You want to know why and how to drain the compressor tank?
Every time you use your air compressor, it is inhaling free air. That free air contains water vapor.
As the air pressure in the tank increases, the amount of air crammed into each cubic foot of space inside the tank increases too, and as a result water vapor in the air condenses into free water during the process.
That means that the compressor is oriented in the way it is supposed to be. You do not want to turn an air compressor on its side, anyway, though that is grist for another article.
Since gravity works, the water that condenses all over the wall inside your air tank will flow to the lowest spot in the tank, so that is where they put the drain, clever designers that they are.
Drain Appearance What does the typical tank drain look like? All of the manual air tank drains that I have seen have a common appearance. You can see one in the photo below.
I suppose your auto drain might look a little different from the one in the photo, but do not let that worry you. They all work in the same manner if they are a manual tank drain.
You turn that ring in a counter-clockwise direction (at least on mine, yours may turn the other way) to open the drain, and turn it the opposite way to close it.
If you just open the drain a little what I have had happen is that you will hear air escape, and then it might stop. You may think the tank is drained. What has really happened is that the water or debris in the bottom of the tank has blocked the drain. The tank is not empty of water at this point.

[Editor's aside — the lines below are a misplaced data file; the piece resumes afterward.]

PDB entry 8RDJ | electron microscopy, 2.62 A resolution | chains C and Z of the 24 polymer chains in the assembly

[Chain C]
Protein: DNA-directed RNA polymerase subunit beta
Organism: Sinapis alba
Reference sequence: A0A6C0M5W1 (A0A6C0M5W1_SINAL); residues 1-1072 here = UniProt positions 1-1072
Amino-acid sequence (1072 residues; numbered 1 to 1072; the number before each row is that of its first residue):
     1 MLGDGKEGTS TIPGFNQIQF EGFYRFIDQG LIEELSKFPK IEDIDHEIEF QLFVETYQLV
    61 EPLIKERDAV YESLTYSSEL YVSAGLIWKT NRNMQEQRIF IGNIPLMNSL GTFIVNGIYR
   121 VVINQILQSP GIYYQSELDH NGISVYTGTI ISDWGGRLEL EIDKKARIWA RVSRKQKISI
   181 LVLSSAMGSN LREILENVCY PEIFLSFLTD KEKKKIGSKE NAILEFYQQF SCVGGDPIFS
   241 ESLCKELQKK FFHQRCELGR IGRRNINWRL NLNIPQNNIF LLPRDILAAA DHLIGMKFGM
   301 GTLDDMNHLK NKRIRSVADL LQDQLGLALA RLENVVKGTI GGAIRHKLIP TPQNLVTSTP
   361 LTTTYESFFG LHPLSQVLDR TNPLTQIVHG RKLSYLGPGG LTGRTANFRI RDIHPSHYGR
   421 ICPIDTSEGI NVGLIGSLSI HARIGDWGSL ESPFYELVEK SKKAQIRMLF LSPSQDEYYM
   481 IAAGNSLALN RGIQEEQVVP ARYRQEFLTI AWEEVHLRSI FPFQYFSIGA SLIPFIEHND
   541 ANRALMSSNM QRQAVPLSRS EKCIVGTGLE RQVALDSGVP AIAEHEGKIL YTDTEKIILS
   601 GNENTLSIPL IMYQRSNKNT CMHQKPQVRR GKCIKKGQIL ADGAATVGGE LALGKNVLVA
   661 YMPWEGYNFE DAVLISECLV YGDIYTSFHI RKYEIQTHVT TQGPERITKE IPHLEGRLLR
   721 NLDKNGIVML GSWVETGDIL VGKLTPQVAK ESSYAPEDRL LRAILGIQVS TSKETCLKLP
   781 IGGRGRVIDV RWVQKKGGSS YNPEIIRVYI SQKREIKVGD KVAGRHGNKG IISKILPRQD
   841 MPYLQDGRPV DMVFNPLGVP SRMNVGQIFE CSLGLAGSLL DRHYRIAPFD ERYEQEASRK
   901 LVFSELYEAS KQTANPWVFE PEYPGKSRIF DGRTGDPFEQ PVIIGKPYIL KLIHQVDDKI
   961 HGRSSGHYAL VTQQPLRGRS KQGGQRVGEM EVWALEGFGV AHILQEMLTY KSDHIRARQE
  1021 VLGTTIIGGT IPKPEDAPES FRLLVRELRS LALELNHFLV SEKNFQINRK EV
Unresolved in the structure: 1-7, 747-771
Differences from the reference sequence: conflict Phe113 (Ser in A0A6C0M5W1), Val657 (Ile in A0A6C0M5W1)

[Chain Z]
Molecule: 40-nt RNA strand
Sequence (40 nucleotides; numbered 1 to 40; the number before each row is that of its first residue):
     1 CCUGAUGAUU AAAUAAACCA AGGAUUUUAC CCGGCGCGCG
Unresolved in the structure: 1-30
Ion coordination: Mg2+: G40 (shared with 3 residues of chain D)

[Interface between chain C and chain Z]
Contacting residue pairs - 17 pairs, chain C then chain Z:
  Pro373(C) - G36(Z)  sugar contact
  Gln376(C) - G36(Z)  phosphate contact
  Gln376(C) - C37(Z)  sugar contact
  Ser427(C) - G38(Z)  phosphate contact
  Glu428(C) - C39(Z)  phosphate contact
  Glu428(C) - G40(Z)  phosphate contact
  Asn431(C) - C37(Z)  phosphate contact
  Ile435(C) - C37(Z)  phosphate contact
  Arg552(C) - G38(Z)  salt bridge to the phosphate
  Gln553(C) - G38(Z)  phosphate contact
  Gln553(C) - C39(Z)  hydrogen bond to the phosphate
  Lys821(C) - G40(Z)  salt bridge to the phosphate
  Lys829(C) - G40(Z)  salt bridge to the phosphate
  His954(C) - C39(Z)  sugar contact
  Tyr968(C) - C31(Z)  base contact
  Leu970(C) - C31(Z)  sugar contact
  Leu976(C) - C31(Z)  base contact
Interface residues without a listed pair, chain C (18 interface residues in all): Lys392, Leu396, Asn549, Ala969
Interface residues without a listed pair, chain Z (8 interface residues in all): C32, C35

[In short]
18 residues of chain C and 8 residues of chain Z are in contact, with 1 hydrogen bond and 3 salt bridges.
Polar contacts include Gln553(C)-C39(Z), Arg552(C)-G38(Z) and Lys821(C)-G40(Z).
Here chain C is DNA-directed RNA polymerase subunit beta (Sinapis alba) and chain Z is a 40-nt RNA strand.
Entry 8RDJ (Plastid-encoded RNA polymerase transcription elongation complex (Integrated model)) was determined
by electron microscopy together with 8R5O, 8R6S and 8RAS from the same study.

Open the tank drain all the way and be sure to void the entire tank of water.
So no, you do not want to drain the tank onto something you don't want stained, perhaps your garage floor?
I do drain my compressor tank on the floor of the garage. It is not a nice puddle, but the water evaporates and the rest of the gunk dries out on the floor and doesn't seep into the ground. It does, however, stain the floor.
I do not need or want that gunk all over my hand, which will happen if you do not wear a glove with the hand that is opening the tank drain.
As soon as you compress air you have water in the tank. If you do not drain that water it starts rusting the tank from the inside, almost regardless of the coating that is applied to the interior of the tank at the factory.
These days the tank factory is in a different country, the metal might be recycled pop cans, and the quality of the coating inside a compressor that retails for $150 is pretty suspect I should think.Drain your tank after every use. Slow down the eventual rust through that will happen with every low cost compressor air tank.
It just seems logical to me to allow outside air access (yes, I know it's limited) to the tank to help dry it out.
But, do not forget to close the drain when you next go to use your compressor. These DIY type air compressors are very loud, and you may not hear the air you are compressing busily exiting the tank as it is being compressed, through the still-open tank drain.
If your compressor will not build air pressure, that is one of the first things to check.
Drain your tank!